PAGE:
New Brentwood School on Track with County Commission Vote

After some uncertainty, Monday night the County Commission approved an intent to fund the construction of a new K-5 school in Brentwood.

Last month Williamson County Schools (WCS) announced it was closing by March 15 an $8.6 million purchase of 86-acres of land in Brentwood with money previously approved by the commission.

This month, WCS was asking for $15 million to cover design and construction, and keep the school, which will be on 9714 Split Log Road, on schedule for a fall 2018 opening.

However, after the Budget Committee last Wednesday night voted 5-0 to defer a vote on approval, and the possibility that the project would be delayed seemed real.

” I think as you contemplate how to proceed moving forward, I feel compelled to remind you that we anticipate having up to 58,201 to 59,656 new students providing a need for an additional 17 to 21 schools,” WCS Superintendent Dr. Mike Looney told the commissioners Monday.

WCS currently has 38,445 students.

The commission then voted 20-1 in favor of the funding request, after pleas from Dr. Looney and others in the public comments portion of the meeting, to keep the school on track.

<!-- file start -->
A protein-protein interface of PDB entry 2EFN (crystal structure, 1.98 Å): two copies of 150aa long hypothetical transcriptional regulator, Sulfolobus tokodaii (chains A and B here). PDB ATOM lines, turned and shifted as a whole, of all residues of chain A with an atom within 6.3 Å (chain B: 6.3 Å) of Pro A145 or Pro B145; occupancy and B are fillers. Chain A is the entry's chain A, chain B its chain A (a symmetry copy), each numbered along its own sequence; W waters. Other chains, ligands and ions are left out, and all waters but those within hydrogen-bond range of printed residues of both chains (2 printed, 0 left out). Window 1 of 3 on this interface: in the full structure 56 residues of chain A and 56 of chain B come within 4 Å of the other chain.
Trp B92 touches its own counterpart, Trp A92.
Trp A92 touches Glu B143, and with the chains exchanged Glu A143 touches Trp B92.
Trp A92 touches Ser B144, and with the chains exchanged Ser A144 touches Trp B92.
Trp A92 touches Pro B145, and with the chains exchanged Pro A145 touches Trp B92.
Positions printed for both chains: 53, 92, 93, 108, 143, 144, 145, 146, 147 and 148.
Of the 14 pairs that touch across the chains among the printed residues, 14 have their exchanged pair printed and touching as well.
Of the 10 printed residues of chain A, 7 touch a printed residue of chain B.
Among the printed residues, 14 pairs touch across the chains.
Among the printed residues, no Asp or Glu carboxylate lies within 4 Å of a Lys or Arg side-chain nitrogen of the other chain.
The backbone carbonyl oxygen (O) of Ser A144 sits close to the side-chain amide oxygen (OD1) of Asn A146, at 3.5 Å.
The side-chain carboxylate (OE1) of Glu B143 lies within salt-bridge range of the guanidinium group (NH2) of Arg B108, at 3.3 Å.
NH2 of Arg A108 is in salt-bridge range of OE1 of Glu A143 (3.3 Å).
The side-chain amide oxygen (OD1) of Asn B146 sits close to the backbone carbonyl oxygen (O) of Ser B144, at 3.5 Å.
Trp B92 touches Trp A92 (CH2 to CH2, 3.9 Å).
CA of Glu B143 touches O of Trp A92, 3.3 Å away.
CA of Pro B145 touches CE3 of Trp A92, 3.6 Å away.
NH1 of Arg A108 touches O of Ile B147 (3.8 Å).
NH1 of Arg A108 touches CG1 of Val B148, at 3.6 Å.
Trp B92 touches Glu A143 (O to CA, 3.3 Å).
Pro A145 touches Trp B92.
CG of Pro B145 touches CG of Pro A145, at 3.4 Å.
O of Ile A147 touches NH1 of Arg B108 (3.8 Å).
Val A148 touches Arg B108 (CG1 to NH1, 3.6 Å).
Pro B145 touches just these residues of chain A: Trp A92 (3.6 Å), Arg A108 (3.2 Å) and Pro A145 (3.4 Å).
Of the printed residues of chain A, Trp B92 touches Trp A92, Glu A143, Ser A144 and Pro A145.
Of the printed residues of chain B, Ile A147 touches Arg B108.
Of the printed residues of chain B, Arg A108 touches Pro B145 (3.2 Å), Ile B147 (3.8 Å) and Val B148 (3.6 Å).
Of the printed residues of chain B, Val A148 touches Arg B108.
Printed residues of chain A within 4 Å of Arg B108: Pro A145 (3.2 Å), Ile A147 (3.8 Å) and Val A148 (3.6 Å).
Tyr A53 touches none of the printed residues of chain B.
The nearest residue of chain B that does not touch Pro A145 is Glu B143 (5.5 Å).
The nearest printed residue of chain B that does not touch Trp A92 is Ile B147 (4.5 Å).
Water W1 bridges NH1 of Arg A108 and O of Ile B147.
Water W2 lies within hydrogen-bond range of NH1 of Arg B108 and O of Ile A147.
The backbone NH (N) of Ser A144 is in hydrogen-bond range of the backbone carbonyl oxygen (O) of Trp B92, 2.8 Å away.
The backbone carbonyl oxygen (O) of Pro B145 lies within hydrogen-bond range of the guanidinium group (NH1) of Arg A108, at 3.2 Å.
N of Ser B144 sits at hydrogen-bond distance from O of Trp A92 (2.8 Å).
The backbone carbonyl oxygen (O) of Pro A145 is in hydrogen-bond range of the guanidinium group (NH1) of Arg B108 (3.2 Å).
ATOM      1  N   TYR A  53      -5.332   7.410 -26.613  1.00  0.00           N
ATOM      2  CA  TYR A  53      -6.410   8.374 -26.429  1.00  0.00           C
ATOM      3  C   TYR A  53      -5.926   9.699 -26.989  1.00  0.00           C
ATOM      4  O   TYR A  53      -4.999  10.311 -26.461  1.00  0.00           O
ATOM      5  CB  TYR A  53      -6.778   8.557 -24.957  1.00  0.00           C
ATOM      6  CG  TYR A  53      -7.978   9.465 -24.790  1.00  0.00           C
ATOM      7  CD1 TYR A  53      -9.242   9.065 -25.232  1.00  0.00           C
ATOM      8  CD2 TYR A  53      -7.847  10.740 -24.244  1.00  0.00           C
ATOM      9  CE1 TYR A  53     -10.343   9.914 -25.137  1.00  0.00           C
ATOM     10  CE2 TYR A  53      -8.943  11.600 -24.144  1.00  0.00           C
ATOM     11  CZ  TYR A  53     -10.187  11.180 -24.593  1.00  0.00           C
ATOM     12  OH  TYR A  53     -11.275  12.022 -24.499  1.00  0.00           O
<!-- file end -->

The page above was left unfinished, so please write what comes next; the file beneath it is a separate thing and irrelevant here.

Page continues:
The intent to fund will not cost the county any money yet. Looney said that WCS will probably not need a bond issued until fall, due to about $7 million left from the money bonded to pay for the land purchase.

Originally, WCS wanted $30 million to build a combination elementary and middle school but halved it to focus on the elementary school. The elementary school will be modeled similar to the design of Clovercroft Elementary and is expected to open in time for the 2018-19 school year. A determination on the use of the rest of the acreage will be made at a later time.

As far as new funding, this is only the tip of the iceberg. The district anticipates needing nearly $600 million over the next 10 years to pay for the needed new schools.

The county, which is the funding body for all of that, however, wants to be sure it knows how to pay for the new schools before it starts approving the funds for them.

“Under the current model of funding, as early as next year we would need a new source of revenue,” County Mayor Rogers Anderson said. “If we approve the funding we would need to raise taxes or find another source, under the current way of funding.”

The county and school board plan to get together to discuss options.

“We all understand there are ways to lessen the impact i.e. property taxes but we all have to be on the same page on how to fund not just $15 million but $500 million,” Anderson said. “The deferral was a move to take a let’s wait and see here. I think we can get there. We just have to send a message loud and clear when we approve something that we also have to pay for it. ”

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